The Trussell Trust is a charity which supports a network of 1,200 food bank centres across the UK to provide emergency support to people as we work together towards a future where everyone has enough food.
We don’t spend donated money on food to give to people – the vast majority of food provided by food banks in our network is donated generously by members of the public.
We’re working to end the need for food banks and while it’s not a simple task, it can be done. If we’re to reach a future where everyone can afford essentials, we need to do three things:
- Support food banks to provide the best possible support to people right now
- Tackle the structural issues that lead to people needing food banks in long-term
- Win hearts and minds over to inspire action to create a just society.
So what does that actually mean in terms of work?
Helping food banks provide the best possible support to people
There are more than 1,300 food bank centres in our network across the UK, and we help them give the best possible support to people.
- We give grants to fund extra services and advisors in food banks, who provide vital financial advice on debt and social security, and can put people in touch with other local services
- We create partnerships with national organisations that link people who need a food bank up with services that get money into their pockets – for example our Help through Hardship helpline with Citizens Advice, which helps people access advice and support at the point of crisis. In the last year this helpline has unlocked an average of £3,000 for each person helped – this is money people were entitled to from the social security system but didn’t know about, or had difficulty claiming.
We also invest in and support community groups to make their work easier and help them be stronger for whatever role and support they provide in a future where no one needs a food bank, with grants, funding, advice and systems.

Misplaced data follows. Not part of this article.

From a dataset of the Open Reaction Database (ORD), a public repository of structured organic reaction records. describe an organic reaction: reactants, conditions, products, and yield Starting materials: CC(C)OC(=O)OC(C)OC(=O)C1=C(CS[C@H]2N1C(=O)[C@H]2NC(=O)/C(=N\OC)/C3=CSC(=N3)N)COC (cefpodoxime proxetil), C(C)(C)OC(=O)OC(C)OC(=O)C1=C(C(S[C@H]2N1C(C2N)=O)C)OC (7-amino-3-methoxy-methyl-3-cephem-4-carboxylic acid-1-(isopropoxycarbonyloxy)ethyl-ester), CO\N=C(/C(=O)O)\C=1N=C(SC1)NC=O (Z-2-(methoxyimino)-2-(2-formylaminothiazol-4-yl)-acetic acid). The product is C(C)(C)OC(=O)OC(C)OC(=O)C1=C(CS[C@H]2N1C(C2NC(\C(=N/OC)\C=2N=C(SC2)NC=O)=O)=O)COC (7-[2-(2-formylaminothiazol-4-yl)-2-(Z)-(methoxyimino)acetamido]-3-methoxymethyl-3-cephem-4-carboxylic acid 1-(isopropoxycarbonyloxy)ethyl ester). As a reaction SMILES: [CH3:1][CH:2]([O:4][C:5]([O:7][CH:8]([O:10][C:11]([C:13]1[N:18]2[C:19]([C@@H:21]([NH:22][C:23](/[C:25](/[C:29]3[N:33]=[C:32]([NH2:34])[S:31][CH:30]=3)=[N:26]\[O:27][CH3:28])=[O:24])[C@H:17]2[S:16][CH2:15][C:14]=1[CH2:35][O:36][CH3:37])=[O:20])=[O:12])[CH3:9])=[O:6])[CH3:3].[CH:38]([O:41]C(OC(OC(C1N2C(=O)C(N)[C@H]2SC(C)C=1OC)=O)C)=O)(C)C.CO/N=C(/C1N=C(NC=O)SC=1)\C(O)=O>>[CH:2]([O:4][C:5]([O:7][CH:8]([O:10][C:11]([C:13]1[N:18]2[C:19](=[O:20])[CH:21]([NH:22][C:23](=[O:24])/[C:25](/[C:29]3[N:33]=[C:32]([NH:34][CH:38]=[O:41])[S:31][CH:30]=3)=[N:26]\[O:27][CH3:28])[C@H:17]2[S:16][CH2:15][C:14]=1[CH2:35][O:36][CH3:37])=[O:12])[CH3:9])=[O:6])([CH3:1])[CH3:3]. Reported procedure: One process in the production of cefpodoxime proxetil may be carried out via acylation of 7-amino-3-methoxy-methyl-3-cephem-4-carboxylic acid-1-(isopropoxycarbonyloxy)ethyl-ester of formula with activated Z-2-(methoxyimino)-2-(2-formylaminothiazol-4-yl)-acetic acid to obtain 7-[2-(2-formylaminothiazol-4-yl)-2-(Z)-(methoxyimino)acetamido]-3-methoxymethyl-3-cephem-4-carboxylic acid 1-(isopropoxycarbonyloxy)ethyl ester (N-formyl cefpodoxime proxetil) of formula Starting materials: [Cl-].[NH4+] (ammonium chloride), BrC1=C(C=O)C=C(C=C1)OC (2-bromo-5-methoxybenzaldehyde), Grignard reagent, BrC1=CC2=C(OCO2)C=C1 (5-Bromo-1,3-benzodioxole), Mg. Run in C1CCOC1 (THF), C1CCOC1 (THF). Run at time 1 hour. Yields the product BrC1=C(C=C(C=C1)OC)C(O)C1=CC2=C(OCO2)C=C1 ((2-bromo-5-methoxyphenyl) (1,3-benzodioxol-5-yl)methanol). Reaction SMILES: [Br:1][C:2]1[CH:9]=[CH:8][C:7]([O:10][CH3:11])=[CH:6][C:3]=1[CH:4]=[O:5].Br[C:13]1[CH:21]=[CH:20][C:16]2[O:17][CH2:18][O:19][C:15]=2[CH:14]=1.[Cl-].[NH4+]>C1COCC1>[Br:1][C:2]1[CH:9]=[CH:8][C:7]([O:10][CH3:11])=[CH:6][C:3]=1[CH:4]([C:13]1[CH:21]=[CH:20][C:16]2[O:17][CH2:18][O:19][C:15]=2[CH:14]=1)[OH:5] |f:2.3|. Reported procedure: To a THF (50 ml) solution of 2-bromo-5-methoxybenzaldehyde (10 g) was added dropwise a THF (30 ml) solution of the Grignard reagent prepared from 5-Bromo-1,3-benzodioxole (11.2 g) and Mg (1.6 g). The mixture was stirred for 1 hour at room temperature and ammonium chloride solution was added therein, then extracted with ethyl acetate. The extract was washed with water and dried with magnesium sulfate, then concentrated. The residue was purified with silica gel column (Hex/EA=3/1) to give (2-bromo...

- We provide a bespoke system that connects each food bank with local charities and organisations who refer people who need support, gathers information on why people need support, and monitors stock levels, so food banks can operate effectively and efficiently
- We provide community groups training and support with volunteer recruitment
- We provide each food bank with direct support from expert teams to help them overcome operational, logistical, technological and financial challenges – helping them provide support today but also plan for a future where their community work doesn’t need to involve emergency food parcels
Tackling the structural issues that lead people to need food banks
We’re working to end the need for food banks in the future through a range of research, advocacy and campaigning work. We work with academics and researchers to understand who needs food banks and why, so we can then work with policy makers to push for changes that would better protect people from needing a food bank.
Winning hearts and minds over to inspire action to create a just society
If we want a society that not only thinks it’s wrong people need food banks, but is ready and willing to take action to create a future where food banks aren’t needed, we need to take people on a journey to help them understand what drives people to need food banks and how we can change things. That’s why we’re also working to build a movement of people who care, understand and want to keep the conversation about food bank use in the UK on the agenda so there’s public pressure to address these crucial issues.
So what money goes where?
We take our responsibility for any money donated to us very seriously. We spend some money on salaries because to do all of this work we need to be able to pay a team for their expertise. We’re always carefully weighing decisions about expenditure to ensure what we spend money on is appropriate, while ensuring we have a team that are paid for their skills and experience.
Our financial information is all available online and our most recent annual report is for the year to March 2021. In it you can see £4.36 million went out directly to food banks in grants and £6.61 million was spent on food bank network costs and benefits. In total, 66% of our expenditure went to funding support for the food bank network, 17% went to pushing for long-lasting change, 11% went towards fundraising costs and 6% was used to run charity shops and other social enterprise projects which you can read more about here.
We don’t think it’s right that anyone needs to use a food bank in the UK. And we know this can change. That’s why we spend donor money on supporting food banks to provide the best possible support to people right now, tackling the structural issues that lead to people needing food banks in long-term, and winning hearts and minds over to ensuring we never let this happen in our country again.
If you’d like to be part of creating that change, you can find out more here.